World Boxing Organization (WBO) middleweight champion Peter “Kid Chocolate” Quillin (28-0, 20 KOs) puts his title belt and unbeaten record on the line April 27 in his much-anticipated first world title defense against challenger Fernando Guerrero (25-1, 19 KOs) at Barclays Center in Brooklyn, New York.
Quillin was originally schedule to defend against Guerrero on February 9, however, the entire show was postponed due to an injury suffered by headliner Danny Garcia.
Fighting once again on Showtime Championship Boxing, Quillin vs. Guerrero could steal the thunder from Garcia and his challenger, Zab Judah, as Quillin did last October in the same venue against previously undefeated WBO title-holder Hassan N’Dam N’Jikam, who was floored six times and eventually lost a 12-round decision (115-107, 115-107, 115-107), as well as his WBO crown.
The powerful Quillin, who now lives in New York City (Manhattan) but trains for fights in Los Angeles, returns home to fight again in Brooklyn where he lived for several years. “I’m fortunate to have my fight shown around the world through Showtime and to be going back to fight in New York City where I built my name,” Quillin said. “There’s not too much else in my thought process other than working hard to defend my title belt. Everyone will see me at my best on April 27th because every camp is about getting better.
“I love to challenge myself. I look in the mirror and honestly believe nobody can beat me. I still have a lot to improve, though, and I’ve gotten this far fighting through a lot of BS. I take what I do very seriously and anybody can see just that by watching what I put myself through at the gym.”
Cuban-American favorite Quillin has a clear advantage in quality opponents fought compared to the WBO No. 9-rated Guerrero, a southpaw from the Dominican Republic who lives in Salisbury, Maryland. Quillin has defeated world champions N’Jikam and Ronald “Winky” Wright, as well as Craig McEwan, Jesse Brinkley, Fernando Zuniga, Dionisio Miranda and Antwun Echols.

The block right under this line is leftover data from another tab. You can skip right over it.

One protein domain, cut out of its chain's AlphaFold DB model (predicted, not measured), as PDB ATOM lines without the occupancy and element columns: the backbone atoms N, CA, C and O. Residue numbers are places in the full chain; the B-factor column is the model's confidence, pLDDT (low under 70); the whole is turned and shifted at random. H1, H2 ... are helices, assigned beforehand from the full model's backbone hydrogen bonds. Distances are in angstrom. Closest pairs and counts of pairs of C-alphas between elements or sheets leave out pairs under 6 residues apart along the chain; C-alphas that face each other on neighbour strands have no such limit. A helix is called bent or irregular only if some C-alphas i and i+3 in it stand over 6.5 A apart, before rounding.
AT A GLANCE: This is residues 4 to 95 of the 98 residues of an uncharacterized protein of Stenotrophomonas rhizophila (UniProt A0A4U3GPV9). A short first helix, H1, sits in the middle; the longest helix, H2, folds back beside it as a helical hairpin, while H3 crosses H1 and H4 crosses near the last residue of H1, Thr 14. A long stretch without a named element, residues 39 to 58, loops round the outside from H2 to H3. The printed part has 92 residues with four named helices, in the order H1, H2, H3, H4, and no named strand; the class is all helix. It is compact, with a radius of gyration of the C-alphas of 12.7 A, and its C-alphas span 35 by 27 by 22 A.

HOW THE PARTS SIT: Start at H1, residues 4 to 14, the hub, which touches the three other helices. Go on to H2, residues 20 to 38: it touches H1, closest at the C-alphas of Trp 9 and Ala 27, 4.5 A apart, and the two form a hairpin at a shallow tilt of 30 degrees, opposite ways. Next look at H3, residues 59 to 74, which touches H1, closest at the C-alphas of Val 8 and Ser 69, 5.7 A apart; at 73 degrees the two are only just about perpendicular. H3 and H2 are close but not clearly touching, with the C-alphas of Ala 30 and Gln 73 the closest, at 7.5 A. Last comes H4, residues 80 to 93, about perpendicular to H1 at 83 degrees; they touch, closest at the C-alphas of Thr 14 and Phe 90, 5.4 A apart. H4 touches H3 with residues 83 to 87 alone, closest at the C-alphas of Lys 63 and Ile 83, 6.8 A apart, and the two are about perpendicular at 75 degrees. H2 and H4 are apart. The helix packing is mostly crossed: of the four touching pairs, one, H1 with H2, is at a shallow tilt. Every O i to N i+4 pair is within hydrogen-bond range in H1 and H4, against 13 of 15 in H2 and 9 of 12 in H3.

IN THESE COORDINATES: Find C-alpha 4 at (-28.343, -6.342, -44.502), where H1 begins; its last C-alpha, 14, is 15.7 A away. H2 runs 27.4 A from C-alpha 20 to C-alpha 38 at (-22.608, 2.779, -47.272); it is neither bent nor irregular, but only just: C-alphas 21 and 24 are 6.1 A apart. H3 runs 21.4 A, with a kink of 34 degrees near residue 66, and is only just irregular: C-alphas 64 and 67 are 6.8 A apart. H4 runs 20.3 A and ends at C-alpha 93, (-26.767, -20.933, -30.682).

Guerrero’s victims include J.C. Candelo, Saul Duran, Ishe Smith, Ossie Duran and Gabriel Rosado. However, Guerrero’s lone loss as a professional boxer was to a then 40-year-old with 12-losses, Grady Brewer, nearly two years ago by way of a fourth-round technical knockout for the vacant North American Boxing Federation (NABF).
“I’m expecting to fight the best Fernando Guerrero,” the 29-year-old Quillin added.
“He lost to Brewer but there may have been things going on I don’t know about. I respect him (Guerrero) but, once we step in the ring, things will be different and I won’t have any respect for him, like anybody else I fight. I know he’s coming in the best of shape – he’d better – and we’re going to give fans what they want to see.
“A lot of guys are told early in their careers that they’ll be world champions. All I was ever called when I was young was a juvenile delinquent or criminal. We’ve both overcome struggles. I’m not saying mine were tougher than his. Struggles make better fighters. He has said that I have power and speed, but I have a lot more — I’m good looking and tough with balls. I’ve got the whole package. I want to win this fight as much as my last one.”